To anyone who’s been driving our mountain roads during the past few weeks, it comes as no surprise to know that more than half of all vehicle-deer collisions occur in late fall and early winter. Across the state, that statistic equals tens of thousands of accidents, with injuries and even fatalities, and the average vehicle damage assessment nearing $5,000.

While the North Carolina Department of Transportation has no crystal ball to alert drivers to place and time of possible animal-vehicle collisions, it does have some solid information for mitigating such occurrences.

Slow down at deer-posted crossings, heavily wooded areas and places deer are likely to travel, such as near water sources, bridges, overpasses and railroad tracks. Such places are especially active during the late afternoon and evening.

Drive with your high beams when possible and watch for the reflection of eyes in your headlights.

Of course, deer travel in groups. If you see one, there are likely more around. And, when you do spot them, slow down and blow your horn to frighten them away.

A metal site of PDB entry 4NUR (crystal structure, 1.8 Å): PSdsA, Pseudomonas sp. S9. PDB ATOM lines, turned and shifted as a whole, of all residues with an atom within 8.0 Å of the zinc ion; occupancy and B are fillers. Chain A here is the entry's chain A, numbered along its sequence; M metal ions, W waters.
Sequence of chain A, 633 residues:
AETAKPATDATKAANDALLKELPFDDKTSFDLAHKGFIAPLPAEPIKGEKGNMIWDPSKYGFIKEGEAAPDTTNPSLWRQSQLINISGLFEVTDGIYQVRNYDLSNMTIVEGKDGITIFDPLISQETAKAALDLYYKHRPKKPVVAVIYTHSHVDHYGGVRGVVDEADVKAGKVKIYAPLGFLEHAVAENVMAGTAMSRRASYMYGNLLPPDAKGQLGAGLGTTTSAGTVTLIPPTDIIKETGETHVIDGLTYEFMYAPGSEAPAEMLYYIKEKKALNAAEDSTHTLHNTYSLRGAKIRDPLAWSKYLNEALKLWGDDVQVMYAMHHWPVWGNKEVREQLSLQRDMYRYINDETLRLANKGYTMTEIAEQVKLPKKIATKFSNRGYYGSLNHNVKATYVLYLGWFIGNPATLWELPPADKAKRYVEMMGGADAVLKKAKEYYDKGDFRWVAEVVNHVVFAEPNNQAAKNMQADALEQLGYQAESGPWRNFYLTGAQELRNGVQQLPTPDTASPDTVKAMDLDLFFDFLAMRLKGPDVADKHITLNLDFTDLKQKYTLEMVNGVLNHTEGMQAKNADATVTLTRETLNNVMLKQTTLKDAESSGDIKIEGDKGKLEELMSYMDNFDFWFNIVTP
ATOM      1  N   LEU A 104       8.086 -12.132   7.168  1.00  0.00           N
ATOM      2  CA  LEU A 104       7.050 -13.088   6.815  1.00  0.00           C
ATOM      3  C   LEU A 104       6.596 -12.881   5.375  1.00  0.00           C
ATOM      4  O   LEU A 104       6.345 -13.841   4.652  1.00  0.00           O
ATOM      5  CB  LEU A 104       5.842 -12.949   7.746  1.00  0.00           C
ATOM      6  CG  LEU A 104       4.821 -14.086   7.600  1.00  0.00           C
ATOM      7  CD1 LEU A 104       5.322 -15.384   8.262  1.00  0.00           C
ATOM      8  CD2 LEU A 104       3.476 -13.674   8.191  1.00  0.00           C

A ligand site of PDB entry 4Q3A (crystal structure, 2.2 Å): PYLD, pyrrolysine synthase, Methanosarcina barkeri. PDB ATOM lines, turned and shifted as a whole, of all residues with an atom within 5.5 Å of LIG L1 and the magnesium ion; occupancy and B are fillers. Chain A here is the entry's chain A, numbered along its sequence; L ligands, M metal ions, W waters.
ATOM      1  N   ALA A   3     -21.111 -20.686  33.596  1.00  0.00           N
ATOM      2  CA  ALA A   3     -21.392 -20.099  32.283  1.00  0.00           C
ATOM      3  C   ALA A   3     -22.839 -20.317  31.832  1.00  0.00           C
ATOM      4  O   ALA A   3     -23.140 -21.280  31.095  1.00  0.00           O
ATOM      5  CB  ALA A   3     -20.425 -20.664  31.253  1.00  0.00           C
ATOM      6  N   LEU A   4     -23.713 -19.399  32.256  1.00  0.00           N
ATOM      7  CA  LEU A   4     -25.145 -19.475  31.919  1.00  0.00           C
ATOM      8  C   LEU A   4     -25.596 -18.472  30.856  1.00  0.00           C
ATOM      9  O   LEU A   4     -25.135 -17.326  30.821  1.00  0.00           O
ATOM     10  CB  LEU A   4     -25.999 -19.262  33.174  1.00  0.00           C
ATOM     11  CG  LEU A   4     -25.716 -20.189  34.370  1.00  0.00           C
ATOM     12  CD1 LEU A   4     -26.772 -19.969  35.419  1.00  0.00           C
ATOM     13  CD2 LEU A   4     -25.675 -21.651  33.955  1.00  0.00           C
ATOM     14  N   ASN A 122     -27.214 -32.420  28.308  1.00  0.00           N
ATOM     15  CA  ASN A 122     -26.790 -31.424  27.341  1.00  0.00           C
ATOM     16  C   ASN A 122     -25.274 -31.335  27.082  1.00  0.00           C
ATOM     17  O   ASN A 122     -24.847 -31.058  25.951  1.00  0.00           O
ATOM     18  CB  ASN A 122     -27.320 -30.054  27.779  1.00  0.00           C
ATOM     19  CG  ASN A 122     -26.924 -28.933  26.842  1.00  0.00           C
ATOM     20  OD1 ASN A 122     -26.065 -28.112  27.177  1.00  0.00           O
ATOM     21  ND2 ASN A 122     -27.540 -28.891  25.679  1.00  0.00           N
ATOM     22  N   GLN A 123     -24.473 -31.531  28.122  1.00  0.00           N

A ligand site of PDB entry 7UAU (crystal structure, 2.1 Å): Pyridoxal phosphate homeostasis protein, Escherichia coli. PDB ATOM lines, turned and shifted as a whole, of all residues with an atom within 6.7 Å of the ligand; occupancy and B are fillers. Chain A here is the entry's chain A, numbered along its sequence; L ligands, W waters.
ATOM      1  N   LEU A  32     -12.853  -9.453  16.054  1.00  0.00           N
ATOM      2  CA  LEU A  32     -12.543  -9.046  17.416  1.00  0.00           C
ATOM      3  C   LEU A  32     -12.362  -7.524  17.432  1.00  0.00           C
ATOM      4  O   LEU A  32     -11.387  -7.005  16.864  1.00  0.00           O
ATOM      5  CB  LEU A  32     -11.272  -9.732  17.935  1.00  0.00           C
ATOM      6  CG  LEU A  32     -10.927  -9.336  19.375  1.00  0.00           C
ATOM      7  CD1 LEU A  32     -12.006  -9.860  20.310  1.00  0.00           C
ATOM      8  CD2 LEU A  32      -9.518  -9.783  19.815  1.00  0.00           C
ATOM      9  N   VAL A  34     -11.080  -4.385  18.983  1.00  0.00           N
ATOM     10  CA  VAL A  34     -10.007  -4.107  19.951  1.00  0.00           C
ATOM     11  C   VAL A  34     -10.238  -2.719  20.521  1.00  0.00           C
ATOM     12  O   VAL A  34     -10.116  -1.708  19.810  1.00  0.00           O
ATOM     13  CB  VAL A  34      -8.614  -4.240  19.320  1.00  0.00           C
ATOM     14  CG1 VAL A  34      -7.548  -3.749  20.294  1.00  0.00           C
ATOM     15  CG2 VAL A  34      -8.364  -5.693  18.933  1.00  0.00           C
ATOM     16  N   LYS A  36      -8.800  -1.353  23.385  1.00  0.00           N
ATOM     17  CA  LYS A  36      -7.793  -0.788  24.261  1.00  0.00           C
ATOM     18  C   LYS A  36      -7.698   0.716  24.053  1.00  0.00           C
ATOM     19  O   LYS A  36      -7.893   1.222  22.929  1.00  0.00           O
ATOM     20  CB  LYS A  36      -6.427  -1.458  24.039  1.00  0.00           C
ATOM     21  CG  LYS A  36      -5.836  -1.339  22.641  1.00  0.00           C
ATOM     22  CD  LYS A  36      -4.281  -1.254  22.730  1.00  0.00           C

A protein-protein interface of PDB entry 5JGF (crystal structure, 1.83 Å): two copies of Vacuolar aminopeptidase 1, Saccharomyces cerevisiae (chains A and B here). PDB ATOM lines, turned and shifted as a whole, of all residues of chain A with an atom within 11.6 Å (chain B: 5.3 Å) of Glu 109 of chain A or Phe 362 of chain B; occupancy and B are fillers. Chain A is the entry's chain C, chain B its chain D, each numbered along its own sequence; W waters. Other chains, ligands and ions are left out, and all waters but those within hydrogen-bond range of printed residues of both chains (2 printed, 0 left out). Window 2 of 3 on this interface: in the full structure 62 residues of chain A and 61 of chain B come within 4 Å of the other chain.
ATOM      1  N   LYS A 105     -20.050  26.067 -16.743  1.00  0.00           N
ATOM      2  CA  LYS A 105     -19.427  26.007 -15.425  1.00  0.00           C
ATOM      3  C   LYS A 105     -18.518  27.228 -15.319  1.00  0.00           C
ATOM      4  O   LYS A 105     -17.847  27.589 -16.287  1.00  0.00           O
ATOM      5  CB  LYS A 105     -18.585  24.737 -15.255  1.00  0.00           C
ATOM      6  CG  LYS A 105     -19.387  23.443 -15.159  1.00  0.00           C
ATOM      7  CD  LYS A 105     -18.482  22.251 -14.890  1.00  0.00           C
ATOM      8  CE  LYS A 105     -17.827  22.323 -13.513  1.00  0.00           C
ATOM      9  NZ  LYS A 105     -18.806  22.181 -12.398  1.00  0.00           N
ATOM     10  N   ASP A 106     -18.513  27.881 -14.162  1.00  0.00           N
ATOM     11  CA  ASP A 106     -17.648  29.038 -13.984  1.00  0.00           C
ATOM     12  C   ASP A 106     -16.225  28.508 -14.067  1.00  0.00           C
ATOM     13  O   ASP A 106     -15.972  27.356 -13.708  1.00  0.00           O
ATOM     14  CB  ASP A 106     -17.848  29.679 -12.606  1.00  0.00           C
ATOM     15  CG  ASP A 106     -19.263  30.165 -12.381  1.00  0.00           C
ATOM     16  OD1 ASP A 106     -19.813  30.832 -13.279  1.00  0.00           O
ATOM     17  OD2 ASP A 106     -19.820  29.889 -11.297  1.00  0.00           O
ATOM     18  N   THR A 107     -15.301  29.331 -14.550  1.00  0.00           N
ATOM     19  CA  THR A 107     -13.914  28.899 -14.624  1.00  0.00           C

Know that deer whistles and reflectors are not proven to reduce deer-vehicle accidents.

But, if you do happen to strike a deer, do not touch the animal. A frightened and wounded deer will likely lash out. Get your car off the road if you can and call 911. An officer will guide you from there.

Don’t assume your car is drivable — check for damage and leaks.

And, most important, wear your seatbelt. NCDOT statistics indicate that the majority of driver and passenger injuries from deer-vehicle collisions occur among those not wearing their safety belt.

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(1) comment

Doug McDuck

I hate it when I get dough all ove rmy car. I never know whether to throw it away or to make bread with it.

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